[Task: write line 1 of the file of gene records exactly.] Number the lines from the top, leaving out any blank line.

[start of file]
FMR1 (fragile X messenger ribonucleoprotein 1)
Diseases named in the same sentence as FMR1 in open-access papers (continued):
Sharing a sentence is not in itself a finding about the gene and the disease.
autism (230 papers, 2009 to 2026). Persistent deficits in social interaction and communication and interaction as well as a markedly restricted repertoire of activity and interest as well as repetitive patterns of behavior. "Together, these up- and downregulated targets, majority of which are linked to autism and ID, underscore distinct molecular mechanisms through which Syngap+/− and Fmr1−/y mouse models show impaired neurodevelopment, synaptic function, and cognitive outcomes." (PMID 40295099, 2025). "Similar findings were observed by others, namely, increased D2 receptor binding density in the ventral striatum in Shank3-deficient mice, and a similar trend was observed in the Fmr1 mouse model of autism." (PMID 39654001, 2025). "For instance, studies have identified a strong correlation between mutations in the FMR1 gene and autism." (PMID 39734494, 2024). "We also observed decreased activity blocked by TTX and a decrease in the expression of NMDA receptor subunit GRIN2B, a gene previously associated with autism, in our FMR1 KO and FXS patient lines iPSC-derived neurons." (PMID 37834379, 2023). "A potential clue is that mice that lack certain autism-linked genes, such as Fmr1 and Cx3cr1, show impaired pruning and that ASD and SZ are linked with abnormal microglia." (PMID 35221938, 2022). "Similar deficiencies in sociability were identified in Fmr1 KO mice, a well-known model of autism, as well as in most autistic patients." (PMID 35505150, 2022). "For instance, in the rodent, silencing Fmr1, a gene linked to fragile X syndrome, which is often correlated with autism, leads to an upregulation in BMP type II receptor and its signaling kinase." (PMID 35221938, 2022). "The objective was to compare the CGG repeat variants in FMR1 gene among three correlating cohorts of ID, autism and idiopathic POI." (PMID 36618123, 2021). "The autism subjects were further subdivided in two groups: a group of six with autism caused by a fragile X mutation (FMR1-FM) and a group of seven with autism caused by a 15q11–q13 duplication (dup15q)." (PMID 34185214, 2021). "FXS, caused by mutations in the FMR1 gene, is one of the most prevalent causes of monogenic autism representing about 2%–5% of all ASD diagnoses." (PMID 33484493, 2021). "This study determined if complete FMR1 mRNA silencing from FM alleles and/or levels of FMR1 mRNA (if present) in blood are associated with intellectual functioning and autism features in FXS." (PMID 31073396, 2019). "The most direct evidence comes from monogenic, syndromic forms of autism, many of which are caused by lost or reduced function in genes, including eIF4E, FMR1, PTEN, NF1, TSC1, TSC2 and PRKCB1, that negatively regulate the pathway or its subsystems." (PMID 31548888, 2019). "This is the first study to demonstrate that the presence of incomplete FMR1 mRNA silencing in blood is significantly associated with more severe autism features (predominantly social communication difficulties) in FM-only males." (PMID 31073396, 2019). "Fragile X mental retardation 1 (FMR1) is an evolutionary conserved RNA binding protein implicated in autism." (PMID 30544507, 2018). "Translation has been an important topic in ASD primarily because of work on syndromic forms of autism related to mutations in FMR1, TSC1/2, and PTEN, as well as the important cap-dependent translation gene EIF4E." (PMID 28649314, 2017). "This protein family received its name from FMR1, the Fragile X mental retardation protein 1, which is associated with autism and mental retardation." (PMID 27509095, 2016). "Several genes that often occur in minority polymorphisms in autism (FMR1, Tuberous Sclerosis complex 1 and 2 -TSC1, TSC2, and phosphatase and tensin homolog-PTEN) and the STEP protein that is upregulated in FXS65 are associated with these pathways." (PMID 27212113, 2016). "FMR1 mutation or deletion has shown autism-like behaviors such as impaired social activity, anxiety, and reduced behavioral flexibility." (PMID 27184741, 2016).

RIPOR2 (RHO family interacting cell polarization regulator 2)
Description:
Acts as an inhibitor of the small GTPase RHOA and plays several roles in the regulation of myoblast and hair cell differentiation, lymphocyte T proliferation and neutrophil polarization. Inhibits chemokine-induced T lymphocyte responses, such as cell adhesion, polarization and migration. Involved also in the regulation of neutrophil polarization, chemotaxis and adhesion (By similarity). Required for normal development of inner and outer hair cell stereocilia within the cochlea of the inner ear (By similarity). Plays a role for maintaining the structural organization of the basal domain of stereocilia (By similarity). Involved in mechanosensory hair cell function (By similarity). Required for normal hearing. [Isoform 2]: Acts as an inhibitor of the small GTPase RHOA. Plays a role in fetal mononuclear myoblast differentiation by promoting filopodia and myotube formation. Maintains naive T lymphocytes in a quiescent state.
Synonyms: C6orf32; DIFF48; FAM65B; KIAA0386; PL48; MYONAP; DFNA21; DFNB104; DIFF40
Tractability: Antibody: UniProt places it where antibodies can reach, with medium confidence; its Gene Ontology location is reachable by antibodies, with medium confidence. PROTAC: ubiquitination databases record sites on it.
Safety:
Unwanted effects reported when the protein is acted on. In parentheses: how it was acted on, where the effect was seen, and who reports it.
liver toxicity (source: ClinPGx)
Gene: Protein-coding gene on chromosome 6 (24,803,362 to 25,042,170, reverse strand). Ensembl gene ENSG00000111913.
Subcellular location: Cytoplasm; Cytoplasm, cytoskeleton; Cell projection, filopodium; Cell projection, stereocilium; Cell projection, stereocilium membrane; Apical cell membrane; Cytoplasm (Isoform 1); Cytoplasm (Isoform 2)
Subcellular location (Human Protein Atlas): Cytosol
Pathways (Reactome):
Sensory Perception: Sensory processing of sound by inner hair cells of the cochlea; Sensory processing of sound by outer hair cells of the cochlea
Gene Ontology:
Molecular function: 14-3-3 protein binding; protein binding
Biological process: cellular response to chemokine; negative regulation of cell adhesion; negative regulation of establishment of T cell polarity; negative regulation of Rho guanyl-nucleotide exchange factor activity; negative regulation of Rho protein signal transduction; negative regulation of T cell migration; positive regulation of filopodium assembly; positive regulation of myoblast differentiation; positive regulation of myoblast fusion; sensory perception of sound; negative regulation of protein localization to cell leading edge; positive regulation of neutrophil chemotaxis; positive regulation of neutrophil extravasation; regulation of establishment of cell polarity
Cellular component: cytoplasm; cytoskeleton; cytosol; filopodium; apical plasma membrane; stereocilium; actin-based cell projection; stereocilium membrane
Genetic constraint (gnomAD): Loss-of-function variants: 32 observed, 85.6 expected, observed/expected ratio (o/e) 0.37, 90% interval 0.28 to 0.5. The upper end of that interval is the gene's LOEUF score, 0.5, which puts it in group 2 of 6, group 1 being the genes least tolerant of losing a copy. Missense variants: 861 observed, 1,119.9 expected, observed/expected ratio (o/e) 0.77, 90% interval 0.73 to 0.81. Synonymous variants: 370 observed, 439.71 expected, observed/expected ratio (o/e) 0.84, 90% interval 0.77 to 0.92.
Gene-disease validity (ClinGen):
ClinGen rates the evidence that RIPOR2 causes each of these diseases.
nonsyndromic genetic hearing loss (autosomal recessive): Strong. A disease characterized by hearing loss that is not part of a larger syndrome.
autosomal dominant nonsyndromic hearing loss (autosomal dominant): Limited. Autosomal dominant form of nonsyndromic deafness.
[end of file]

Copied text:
FMR1 (fragile X messenger ribonucleoprotein 1)